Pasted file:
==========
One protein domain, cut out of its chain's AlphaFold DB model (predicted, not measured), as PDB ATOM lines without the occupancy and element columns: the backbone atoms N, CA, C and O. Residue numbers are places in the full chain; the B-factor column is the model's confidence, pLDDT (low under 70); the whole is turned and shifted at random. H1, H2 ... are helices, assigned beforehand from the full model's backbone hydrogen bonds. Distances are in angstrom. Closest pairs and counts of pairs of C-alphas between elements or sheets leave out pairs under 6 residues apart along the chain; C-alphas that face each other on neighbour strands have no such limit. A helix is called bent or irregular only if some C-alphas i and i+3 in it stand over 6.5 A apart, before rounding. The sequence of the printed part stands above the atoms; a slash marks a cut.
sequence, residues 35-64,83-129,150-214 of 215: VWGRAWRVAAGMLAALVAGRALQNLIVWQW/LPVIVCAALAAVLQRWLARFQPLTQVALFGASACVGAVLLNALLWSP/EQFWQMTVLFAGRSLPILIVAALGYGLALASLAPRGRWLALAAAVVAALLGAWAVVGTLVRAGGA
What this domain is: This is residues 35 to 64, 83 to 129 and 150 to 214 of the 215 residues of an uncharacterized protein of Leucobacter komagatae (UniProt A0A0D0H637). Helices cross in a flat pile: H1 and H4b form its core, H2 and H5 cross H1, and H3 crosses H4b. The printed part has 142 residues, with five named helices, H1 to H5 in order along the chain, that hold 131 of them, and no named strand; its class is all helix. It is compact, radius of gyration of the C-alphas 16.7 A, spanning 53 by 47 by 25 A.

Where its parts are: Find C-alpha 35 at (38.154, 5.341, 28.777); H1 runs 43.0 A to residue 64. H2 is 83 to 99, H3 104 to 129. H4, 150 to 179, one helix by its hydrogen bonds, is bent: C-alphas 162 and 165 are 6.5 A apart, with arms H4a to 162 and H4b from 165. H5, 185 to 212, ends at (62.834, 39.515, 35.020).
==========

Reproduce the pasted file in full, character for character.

One protein domain, cut out of its chain's AlphaFold DB model (predicted, not measured), as PDB ATOM lines without the occupancy and element columns: the backbone atoms N, CA, C and O. Residue numbers are places in the full chain; the B-factor column is the model's confidence, pLDDT (low under 70); the whole is turned and shifted at random. H1, H2 ... are helices, assigned beforehand from the full model's backbone hydrogen bonds. Distances are in angstrom. Closest pairs and counts of pairs of C-alphas between elements or sheets leave out pairs under 6 residues apart along the chain; C-alphas that face each other on neighbour strands have no such limit. A helix is called bent or irregular only if some C-alphas i and i+3 in it stand over 6.5 A apart, before rounding. The sequence of the printed part stands above the atoms; a slash marks a cut.
sequence, residues 35-64,83-129,150-214 of 215: VWGRAWRVAAGMLAALVAGRALQNLIVWQW/LPVIVCAALAAVLQRWLARFQPLTQVALFGASACVGAVLLNALLWSP/EQFWQMTVLFAGRSLPILIVAALGYGLALASLAPRGRWLALAAAVVAALLGAWAVVGTLVRAGGA
What this domain is: This is residues 35 to 64, 83 to 129 and 150 to 214 of the 215 residues of an uncharacterized protein of Leucobacter komagatae (UniProt A0A0D0H637). Helices cross in a flat pile: H1 and H4b form its core, H2 and H5 cross H1, and H3 crosses H4b. The printed part has 142 residues, with five named helices, H1 to H5 in order along the chain, that hold 131 of them, and no named strand; its class is all helix. It is compact, radius of gyration of the C-alphas 16.7 A, spanning 53 by 47 by 25 A.

Where its parts are: Find C-alpha 35 at (38.154, 5.341, 28.777); H1 runs 43.0 A to residue 64. H2 is 83 to 99, H3 104 to 129. H4, 150 to 179, one helix by its hydrogen bonds, is bent: C-alphas 162 and 165 are 6.5 A apart, with arms H4a to 162 and H4b from 165. H5, 185 to 212, ends at (62.834, 39.515, 35.020).